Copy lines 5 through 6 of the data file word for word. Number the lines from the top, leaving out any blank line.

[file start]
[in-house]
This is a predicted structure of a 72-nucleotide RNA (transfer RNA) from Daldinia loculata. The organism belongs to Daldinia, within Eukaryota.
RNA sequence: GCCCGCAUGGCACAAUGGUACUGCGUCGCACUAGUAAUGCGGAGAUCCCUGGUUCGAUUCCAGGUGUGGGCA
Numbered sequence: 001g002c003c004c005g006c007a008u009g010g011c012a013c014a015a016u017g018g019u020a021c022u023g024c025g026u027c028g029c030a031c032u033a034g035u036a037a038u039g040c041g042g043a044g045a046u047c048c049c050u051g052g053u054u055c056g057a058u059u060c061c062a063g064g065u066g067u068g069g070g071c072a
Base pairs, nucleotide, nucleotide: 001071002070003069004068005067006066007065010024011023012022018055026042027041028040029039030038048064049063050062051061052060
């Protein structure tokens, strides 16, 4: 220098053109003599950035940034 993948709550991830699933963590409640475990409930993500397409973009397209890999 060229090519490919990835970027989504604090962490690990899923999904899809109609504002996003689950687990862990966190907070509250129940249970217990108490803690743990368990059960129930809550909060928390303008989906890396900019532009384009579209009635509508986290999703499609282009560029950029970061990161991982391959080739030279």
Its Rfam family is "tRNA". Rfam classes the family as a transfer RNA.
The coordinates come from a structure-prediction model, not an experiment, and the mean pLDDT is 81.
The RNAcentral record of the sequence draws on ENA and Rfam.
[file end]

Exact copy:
Base pairs, nucleotide, nucleotide: 001071002070003069004068005067006066007065010024011023012022018055026042027041028040029039030038048064049063050062051061052060
């Protein structure tokens, strides 16, 4: 220098053109003599950035940034 993948709550991830699933963590409640475990409930993500397409973009397209890999 060229090519490919990835970027989504604090962490690990899923999904899809109609504002996003689950687990862990966190907070509250129940249970217990108490803690743990368990059960129930809550909060928390303008989906890396900019532009384009579209009635509508986290999703499609282009560029950029970061990161991982391959080739030279």